BY JAMES MEROLLA
PROVIDENCE, R.I. – An East Greenwich collegiate legend has made his mark and established his place, and Rhode Island PBS has preserved it as living history.
The film, “Jack Yena’s Legacy: Finding a Sense of Place,” is the third of a trilogy of documentaries about the unique history of Johnson & Wales University by filmmaker Marian Gagnon. Yena resides in E.G.
The complete film series has been years in the making.
WSBE Rhode Island PBS will proudly present all three films in February. “Jack Yena’s Legacy: Finding a Sense of Place,” debuts on Sunday, Feb. 20 at 9:30 p.m., and as part of the ongoing WSBE series, Rhode Island Stories on Saturday, Feb. 26 at 7:30 p.m. (re-broadcast Sunday, Feb. 27 at 11:30 p.m.)
The newest documentary explores Yena’s career at Johnson & Wales. Jack Yena was a member of the university administration since 1962, rising to university president in 1989. At that time, Yena was only the third president in the history of the institution. In 2004, Yena was named Chairman of the Board, replacing Morris Gaebe, who became Chairman Emeritus and Chancellor.
Under Yena’s tenure, the university formally established the College of
Business, The Hospitality College, the College of Culinary Arts and the
School of Technology. A new emphasis on general studies was introduced in
1992, with the development of the School of Arts & Sciences.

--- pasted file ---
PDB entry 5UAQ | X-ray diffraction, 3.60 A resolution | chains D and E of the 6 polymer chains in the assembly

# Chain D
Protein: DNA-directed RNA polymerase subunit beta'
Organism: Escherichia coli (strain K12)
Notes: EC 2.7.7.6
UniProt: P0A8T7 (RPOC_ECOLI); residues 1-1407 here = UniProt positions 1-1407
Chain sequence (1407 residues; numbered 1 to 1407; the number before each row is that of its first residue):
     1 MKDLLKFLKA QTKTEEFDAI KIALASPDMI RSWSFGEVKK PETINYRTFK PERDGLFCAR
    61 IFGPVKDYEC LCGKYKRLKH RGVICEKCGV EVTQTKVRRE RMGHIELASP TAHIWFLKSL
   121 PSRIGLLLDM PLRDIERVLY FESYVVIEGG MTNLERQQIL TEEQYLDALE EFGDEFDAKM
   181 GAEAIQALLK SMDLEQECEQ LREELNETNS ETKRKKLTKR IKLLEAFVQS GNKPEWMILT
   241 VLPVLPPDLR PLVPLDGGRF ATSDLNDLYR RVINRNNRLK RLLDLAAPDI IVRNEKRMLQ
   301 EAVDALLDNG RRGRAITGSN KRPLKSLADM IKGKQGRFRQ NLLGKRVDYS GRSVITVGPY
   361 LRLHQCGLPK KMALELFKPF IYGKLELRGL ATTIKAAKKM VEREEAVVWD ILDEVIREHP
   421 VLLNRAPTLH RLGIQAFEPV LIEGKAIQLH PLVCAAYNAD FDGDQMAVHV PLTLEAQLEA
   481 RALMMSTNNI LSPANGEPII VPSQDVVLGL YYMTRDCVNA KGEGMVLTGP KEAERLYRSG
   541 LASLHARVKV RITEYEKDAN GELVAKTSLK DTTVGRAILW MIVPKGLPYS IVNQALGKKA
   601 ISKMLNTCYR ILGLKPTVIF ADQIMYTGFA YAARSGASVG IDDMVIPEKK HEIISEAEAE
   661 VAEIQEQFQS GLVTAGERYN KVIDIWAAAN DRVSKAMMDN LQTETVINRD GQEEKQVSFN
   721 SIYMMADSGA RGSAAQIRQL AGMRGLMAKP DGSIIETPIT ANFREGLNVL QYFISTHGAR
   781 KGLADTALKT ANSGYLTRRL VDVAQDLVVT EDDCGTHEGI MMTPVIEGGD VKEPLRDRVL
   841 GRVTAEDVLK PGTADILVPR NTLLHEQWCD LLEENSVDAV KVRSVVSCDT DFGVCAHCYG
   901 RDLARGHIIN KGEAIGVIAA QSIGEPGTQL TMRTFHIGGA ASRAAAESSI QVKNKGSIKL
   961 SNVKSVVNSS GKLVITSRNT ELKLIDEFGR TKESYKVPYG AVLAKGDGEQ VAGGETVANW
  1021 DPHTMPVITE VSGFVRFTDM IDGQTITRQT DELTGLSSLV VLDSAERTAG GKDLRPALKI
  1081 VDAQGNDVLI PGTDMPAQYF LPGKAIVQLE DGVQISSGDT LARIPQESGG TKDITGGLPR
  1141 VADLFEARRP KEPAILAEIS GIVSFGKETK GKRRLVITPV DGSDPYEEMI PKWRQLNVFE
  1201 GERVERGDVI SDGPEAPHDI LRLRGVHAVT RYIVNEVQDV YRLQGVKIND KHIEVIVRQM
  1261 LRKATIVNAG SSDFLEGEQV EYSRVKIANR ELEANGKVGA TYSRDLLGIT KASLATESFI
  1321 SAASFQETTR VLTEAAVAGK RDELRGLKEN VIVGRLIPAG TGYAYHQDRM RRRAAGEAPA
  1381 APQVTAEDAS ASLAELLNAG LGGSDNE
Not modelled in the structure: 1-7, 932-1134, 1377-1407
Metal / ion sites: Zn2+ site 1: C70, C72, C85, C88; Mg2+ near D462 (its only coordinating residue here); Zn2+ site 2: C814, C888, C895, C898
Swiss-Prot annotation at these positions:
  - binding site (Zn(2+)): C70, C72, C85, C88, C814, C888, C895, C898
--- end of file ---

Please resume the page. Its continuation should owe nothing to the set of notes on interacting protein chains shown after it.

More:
During the Yena years, Johnson & Wales expanded and realigned some its two-year programs of study, introducing new four-year degrees.
Johnson & Wales expanded geographically as well as academically. Yena took the institution’s name recognition and its reputation as a career university to an international level. Yena also led the charge to establish campuses in North Miami, Denver, and Charlotte, giving Johnson and Wales University a “sense of place” for the first time since its founding.
Last of the big three
The first documentary, “HERstory: The Founding Mothers of Johnson & Wales University,” described the revolutionary spirit and devotion to women’s business education of Gertrude Johnson and Mary Wales, founders of what later became Johnson & Wales University. The film was nominated for a New England Emmy in 2005.
The second documentary in the trilogy, “Johnson & Wales University’s Men of Vision,” spans the years from 1947 (when Gertrude Johnson and Mary Wales retired) to the late 1980s, and focuses on the contributions made by Morris Gaebe and Edward Triangolo. These two men grew the small business school from 100 students and laid the foundation for what it is today – an internationally recognized university with more than 12,000 students from every state in the nation and in excess of 70 foreign countries.
A former journalist, filmmaker Marian Gagnon is a Johnson & Wales University Arts and Sciences faculty member. She wrote, directed, and produced the documentaries, and established her own independent film company, Goodnight Irene Productions.
“It was clear that Jack Yena was the force that took J&W out of the past and drop-kicked it into the future. He brought our name recognition – and reputation as a Career University – to an international level,” said director/producer Gagnon when the documentary premiered in December. “He led the charge to expand to North Miami, Denver and Charlotte. He cultivated and mentored numerous individuals within the university to ensure that Gertrude and Mary’s mission perseveres. But most of all, Jack gave us a real ‘sense of place.’ Something J&W never had before.”
Gagnon said the completed trilogy is “doubly sweet” in that it has become part of her legacy as well, her contribution to Johnson & Wales.
“So thank you Dr. Yena for always believing in me…” said Gagnon.